Because the US government doesn't think you know how to drive in reverse.
Apparently backup cameras save lives. Lots of them. So many in fact that the US Department of Transportation (DOT) has just announced new safety standards that will require all automakers to have those cameras in every new car by 2018. According to the National Highway Traffic Safety Administration (NHTSA), an estimated 200 lives per year are saved because of backup camera. All told, there are around 210 fatalities and 15,000 injuries per year caused by back-overs.
Children under the age of five account for 31 percent of those fatalities. Adults over age 70 account for 26 percent. Specifically, automakers will have to install a backup camera that will allow drivers to see a 10-foot by 20-foot zone behind the car. So how much will this cost automakers, exactly? The NHTSA estimates a camera and display screen will run between $132 and $142 per vehicle for model year 2018. So why all of a sudden has the DOT made this a rule? It all started when the department was sued by two individuals who lost children in back-up accidents. It wasn't long before consumer rights and safety groups started getting involved.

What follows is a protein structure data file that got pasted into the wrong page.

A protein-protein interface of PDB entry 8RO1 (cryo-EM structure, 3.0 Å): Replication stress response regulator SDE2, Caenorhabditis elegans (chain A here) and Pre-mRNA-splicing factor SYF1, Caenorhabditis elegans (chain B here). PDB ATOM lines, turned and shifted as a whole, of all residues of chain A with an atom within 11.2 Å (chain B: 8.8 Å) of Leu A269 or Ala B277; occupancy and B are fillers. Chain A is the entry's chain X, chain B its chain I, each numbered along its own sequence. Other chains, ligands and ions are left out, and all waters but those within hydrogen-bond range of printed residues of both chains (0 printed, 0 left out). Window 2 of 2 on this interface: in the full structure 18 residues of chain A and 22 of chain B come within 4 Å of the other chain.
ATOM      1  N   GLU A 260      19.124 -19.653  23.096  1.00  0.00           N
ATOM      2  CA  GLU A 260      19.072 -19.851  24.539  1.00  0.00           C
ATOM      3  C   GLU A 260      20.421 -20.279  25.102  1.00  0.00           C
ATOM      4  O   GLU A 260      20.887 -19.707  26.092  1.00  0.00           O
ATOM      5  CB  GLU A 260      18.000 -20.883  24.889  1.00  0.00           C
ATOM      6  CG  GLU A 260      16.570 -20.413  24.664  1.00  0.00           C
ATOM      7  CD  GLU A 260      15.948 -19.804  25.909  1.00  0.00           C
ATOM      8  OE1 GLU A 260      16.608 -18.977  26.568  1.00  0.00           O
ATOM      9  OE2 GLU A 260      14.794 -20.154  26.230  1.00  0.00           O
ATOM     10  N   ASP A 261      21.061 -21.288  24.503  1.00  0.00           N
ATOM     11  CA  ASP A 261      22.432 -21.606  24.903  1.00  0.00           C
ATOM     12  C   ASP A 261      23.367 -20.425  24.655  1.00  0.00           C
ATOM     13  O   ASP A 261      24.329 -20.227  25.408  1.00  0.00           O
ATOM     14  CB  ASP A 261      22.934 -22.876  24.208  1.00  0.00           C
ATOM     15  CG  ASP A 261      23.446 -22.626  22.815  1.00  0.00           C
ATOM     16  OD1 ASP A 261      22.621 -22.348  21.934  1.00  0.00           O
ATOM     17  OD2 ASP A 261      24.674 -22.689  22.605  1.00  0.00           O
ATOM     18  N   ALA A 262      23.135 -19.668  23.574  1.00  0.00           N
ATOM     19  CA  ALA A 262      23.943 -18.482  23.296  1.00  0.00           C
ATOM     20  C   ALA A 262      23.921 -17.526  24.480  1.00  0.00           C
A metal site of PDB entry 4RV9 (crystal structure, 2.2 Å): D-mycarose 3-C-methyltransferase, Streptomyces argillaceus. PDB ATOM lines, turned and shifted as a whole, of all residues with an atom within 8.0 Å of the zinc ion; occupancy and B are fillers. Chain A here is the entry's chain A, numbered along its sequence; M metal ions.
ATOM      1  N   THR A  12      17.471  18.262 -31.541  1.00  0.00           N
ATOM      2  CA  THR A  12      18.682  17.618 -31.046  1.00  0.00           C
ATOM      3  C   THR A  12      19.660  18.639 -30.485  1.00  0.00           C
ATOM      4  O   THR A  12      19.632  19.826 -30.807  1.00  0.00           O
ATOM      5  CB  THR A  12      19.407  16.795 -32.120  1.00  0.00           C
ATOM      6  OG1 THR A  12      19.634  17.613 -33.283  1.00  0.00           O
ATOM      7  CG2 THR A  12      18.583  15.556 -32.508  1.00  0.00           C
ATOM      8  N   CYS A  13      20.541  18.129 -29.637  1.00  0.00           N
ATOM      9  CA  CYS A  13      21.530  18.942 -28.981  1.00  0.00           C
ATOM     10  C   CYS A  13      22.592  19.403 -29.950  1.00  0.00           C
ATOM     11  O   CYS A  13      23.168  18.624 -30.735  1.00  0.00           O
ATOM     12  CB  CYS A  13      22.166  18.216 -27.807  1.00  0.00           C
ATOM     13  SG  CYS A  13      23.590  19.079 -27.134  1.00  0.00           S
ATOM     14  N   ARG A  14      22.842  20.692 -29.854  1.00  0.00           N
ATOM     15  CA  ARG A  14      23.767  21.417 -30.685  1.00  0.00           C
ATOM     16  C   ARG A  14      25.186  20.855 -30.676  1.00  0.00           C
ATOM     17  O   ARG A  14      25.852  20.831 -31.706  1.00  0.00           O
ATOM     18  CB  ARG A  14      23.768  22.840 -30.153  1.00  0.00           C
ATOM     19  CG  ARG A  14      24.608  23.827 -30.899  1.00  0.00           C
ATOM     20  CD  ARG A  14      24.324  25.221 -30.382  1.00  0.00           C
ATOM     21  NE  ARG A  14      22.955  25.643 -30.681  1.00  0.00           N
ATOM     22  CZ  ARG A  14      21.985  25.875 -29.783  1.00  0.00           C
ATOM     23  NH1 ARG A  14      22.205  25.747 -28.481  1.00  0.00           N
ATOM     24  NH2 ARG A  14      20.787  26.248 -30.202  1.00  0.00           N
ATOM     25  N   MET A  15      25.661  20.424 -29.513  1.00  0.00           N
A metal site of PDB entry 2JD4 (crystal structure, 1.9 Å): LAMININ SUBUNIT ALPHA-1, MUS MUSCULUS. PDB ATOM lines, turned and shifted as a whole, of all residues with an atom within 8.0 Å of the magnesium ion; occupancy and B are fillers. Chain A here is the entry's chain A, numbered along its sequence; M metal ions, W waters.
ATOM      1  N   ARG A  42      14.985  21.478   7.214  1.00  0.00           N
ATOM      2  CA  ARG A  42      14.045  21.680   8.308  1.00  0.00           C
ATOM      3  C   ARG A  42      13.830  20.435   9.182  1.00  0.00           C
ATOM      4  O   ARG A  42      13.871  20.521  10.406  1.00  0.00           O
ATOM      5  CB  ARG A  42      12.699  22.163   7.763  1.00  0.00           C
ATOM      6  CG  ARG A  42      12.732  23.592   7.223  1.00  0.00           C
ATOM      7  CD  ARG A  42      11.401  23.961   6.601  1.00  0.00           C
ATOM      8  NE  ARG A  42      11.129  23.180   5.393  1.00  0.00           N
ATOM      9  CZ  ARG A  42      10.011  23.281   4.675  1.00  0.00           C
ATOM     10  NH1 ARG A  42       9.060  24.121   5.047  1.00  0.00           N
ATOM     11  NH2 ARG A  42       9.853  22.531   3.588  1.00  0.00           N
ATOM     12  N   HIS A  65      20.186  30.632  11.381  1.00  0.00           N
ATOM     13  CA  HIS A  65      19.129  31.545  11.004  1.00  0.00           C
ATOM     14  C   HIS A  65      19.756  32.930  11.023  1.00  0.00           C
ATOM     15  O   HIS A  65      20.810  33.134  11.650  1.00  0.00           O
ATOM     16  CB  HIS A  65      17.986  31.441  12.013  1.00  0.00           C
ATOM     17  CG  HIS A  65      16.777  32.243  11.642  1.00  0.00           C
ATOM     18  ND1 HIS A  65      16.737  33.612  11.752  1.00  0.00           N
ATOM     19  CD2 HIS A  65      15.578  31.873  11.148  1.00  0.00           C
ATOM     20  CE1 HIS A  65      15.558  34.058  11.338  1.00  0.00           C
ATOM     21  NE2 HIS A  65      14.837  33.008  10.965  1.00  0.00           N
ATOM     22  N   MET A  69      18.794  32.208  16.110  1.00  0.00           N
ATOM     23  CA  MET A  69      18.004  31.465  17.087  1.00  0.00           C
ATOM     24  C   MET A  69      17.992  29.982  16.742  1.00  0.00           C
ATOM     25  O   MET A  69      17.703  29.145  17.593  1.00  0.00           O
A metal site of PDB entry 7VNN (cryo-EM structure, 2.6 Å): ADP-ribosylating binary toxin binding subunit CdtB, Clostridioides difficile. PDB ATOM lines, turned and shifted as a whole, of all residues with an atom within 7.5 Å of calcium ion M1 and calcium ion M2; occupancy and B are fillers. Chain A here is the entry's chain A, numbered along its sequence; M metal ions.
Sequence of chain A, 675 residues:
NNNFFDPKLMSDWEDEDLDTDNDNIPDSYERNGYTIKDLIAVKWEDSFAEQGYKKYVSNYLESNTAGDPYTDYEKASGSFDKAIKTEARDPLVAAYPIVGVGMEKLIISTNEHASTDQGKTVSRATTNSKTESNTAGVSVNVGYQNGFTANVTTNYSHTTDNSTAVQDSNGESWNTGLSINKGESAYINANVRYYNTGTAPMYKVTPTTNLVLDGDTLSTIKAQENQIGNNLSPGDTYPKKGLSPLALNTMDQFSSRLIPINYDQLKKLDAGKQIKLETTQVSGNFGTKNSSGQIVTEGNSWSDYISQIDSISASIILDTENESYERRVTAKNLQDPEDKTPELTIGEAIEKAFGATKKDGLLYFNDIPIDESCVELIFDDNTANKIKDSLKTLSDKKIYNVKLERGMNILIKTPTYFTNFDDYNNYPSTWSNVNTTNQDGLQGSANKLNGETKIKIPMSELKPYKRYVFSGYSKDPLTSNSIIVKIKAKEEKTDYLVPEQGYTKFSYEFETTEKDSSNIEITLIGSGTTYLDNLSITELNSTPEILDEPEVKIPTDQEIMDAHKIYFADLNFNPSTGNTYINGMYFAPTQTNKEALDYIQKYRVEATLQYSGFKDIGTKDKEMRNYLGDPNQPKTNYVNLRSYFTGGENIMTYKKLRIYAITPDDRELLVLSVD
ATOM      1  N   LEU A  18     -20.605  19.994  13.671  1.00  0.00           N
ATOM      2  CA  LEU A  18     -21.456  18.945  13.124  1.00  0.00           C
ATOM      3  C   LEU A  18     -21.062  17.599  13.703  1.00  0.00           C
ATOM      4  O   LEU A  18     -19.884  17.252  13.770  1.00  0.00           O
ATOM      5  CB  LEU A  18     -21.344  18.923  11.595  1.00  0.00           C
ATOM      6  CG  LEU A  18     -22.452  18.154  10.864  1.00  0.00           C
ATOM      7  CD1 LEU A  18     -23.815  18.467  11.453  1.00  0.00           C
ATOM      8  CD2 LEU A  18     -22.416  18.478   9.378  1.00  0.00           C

Obviously back-up cameras will save lives, but what's equally important is for drivers to always look out the rear- and side-view mirrors first before going in reverse (or selecting any gear, for that matter). Simply paying attention is always the best deterrent.